| Documentation by Koh Maan Lin |
19 September 2020, 11am - 2pm
Joo Chiat Complex
We arrived at Joo Chiat Complex and met with Zarina, a visual artist as well as the facilitator for today’s workshop. We were then told to listen to the soundtracks made during the previous week’s Nada workshop, and choose one that struck us the most. Afterwards, Syimah gave each of the participants $20 and told us to browse the textile shops in Joo Chiat Complex and purchase a piece of fabric (about 2 yards long) inspired by the emotions and memories the soundtrack invoked. Syimah also told us to keep in mind our interactions with the shopkeep, and the texture and colour of different fabrics in the shop. Then, we dispersed.
I chose Pak Hathri’s soundtrack, which was a karaoke piece of an old, classic Malay song. The soundtrack was edited in a way that made the originally joyful and energetic performance more melancholic - at different points of time, the backing track was removed, leaving only his raw, unedited voice that belied his age. It immediately reminded me of growing up in my grandparents’ home, and how my grandfather would sing along to old Chinese songs on the radio as he did chores around the house.
While exploring all levels of Joo Chiat Complex, I took note of how empty and lonely the hallways seemed, which is probably rare for a place like this. I couldn’t help but imagine the usual crowds that would be here if the pandemic didn’t exist. Before making my way back to a textile shop that caught my eye on the first floor, I called my mother to ask her about how to express units of measurement in Mandarin. It struck me then how much textile is interwoven into my family relations - every year for birthdays or for Chinese New Year, my mother would buy fabric for my grandmother to make their own clothes. My grandmother also used to be a seamstress who provided for the family, and it was so apt that I would think of her while shopping for a workshop that involved textiles. I ended up choosing a textile that reminded me of the curtains in my grandparents’ home - bright orange florals that looked like fire against a deep blue background. The shopkeeper and I conversed in Chinese and she asked me what I needed the fabric for, and if I was using it to make clothes for myself. I replied that it was for a project, and while she was rounding up my order, she smoothly switched to Malay to talk with a regular customer who had asked her about prices.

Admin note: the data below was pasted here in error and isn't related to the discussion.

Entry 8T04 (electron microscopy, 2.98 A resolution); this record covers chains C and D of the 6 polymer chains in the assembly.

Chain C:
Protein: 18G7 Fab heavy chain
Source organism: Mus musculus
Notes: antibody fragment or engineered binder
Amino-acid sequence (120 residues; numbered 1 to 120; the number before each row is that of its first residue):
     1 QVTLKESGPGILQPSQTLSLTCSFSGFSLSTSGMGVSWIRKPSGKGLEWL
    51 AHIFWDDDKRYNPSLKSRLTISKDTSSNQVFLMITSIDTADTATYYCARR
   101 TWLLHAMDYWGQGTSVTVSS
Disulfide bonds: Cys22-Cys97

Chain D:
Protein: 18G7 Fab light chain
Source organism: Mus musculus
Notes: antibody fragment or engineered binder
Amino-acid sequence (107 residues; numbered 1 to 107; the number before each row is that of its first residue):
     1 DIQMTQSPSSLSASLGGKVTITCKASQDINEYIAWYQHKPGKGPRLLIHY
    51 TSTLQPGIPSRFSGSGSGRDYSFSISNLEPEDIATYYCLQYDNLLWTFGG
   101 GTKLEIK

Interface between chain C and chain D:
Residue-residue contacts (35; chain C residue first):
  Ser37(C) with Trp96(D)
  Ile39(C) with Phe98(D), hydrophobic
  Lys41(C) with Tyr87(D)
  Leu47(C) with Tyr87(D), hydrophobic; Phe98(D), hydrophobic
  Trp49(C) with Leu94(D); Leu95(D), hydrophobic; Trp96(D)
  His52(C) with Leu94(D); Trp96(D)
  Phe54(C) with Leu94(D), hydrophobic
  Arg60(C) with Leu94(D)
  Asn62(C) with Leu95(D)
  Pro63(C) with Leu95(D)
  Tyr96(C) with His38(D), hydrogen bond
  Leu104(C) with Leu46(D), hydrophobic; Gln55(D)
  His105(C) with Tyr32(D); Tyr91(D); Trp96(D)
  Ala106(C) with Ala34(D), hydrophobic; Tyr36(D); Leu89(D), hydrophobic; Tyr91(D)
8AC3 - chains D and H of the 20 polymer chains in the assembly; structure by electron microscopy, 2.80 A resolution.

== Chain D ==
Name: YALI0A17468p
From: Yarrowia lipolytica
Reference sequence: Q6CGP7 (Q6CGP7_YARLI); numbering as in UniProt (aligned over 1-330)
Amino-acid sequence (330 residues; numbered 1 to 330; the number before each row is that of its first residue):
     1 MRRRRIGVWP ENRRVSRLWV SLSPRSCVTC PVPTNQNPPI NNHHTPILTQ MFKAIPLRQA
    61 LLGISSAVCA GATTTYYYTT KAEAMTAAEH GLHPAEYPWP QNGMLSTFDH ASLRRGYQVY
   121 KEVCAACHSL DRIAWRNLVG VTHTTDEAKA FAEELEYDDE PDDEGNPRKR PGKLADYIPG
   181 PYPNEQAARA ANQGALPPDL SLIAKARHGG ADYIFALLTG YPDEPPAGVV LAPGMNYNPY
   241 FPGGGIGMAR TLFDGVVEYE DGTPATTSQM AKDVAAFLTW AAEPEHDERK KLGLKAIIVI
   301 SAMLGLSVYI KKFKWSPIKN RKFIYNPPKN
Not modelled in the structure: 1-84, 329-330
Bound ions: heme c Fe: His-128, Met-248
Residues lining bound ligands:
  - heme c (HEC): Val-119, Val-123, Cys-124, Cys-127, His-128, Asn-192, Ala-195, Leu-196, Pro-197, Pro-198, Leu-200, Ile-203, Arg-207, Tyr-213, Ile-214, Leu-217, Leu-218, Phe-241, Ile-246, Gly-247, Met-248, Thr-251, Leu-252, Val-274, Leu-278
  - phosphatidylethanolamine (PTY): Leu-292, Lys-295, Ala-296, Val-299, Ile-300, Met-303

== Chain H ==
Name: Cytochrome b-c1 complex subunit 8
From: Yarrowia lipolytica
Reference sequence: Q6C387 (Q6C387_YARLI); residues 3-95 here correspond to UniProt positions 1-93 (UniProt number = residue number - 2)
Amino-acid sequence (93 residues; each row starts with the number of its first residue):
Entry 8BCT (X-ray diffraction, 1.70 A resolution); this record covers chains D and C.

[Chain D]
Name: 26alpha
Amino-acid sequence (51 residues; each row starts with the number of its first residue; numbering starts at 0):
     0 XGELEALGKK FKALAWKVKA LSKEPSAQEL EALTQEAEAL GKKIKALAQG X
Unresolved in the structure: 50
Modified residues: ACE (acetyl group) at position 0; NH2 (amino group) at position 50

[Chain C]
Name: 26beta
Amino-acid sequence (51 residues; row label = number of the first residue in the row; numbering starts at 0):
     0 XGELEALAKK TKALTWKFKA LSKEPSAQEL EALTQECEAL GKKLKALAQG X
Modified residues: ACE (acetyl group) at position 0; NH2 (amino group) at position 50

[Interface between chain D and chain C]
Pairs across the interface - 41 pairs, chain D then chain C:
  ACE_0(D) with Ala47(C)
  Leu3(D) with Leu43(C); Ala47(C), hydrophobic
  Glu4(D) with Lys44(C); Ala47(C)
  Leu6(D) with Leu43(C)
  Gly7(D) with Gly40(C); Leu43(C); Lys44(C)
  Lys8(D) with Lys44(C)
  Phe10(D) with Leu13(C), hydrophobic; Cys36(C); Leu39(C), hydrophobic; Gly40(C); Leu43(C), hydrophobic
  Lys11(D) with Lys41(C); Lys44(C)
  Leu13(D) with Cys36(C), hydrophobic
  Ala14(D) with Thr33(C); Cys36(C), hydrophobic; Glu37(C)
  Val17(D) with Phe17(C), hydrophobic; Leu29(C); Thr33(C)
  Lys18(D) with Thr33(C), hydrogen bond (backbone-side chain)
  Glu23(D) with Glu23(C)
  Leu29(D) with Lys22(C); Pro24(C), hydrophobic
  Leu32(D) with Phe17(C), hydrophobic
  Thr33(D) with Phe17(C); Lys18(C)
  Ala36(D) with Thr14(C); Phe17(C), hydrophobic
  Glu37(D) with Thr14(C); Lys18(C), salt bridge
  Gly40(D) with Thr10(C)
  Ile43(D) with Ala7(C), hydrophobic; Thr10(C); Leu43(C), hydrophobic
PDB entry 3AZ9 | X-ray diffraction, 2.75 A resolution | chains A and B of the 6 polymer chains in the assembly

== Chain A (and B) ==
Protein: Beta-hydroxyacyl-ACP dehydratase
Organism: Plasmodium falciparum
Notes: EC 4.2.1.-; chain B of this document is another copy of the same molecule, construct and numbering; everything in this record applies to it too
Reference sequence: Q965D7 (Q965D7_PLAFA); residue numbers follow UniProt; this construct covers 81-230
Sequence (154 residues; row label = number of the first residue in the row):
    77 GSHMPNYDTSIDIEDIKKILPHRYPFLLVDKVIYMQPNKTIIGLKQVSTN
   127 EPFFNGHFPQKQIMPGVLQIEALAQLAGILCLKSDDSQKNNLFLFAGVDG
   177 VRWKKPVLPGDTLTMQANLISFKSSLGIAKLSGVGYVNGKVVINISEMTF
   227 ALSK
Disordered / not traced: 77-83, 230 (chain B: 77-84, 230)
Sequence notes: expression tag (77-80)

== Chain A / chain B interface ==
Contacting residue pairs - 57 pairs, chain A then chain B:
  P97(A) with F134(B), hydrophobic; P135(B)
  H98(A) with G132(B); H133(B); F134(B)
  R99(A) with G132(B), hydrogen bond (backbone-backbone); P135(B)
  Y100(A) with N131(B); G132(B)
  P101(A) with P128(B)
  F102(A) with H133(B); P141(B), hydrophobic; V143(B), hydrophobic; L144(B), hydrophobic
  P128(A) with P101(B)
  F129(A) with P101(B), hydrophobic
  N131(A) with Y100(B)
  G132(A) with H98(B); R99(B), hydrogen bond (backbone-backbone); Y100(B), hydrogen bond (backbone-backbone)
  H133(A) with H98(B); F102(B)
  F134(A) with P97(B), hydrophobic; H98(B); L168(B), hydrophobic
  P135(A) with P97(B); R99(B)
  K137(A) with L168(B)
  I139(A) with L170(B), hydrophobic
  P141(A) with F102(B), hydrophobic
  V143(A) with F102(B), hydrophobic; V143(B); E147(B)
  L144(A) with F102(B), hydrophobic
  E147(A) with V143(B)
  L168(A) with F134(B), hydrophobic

Eventually, we all met up at Wisma Geylang Serai to take a car back to Rumah. Once there, Zarina took out two of her works and laid them out on the ground to show us one way we could create meaning with a piece of fabric. One was a response to a feminist project she had taken part in, and she embroidered the names and thoughts of all the women who were part of the same project onto a large, white fabric. The other one was a poem about life and death embroidered onto a burial cloth used in the Malay tradition. Then, we all sat down in a circle to share our thoughts and experiences during the activity at Joo Chiat Complex.
Norlisa chose Majmin’s soundtrack, which made her think of how a woman’s femininity transcends age. This made her ask the shopkeeper to recommend fabrics that would be popular with both the older and younger generation, and she ended up buying two fabrics with different colours and patterns so that both combined would have appeal to different generations. Seha chose Mih’s soundtrack which reminded her of her grandmother, and mentioned how her grandmother was a feisty woman who loved to fight, but could be just as tender. This made her buy two fabrics as well, one was a predominantly black cloth with red and white floral patterns, and the other one was completely gold. They both reflected her grandmother’s taste in fashion. Umairah was inspired by Firdaus’ soundtrack, as it reminded her of Malay funeral music. This made her choose a thick, textured white fabric that she would want to wear to a funeral, as it would make her feel protected and safe. The participants were also told to bring along a piece of clothing or fabric from home that means a lot to them, and possibly it into the textile they bought from Joo Chiat Complex. Umairah brought one of her mother’s old clothes, and ended up plucking a thread from it to sew onto the thick white fabric she bought.
Afterwards, Zarina shared more about the pieces she brought to the studio and about her own thoughts about the history of Geylang Serai. She talked about how the race riots that took place in Geylang Serai weren’t about race at all - they started because of gang fights that got out of control, making it misrepresented in the Singapore narrative. Then, we each split up to different corners of Rumah to work on our textiles to bring out the emotions and memories we discussed. After the workshop, the participants brought their textiles home to work on them some more.
As much as we will attempt to record the process, this journal does not necessarily reflect the artistic direction or intention of the work. This is our interpretation as we experience it with the artists and collaborators.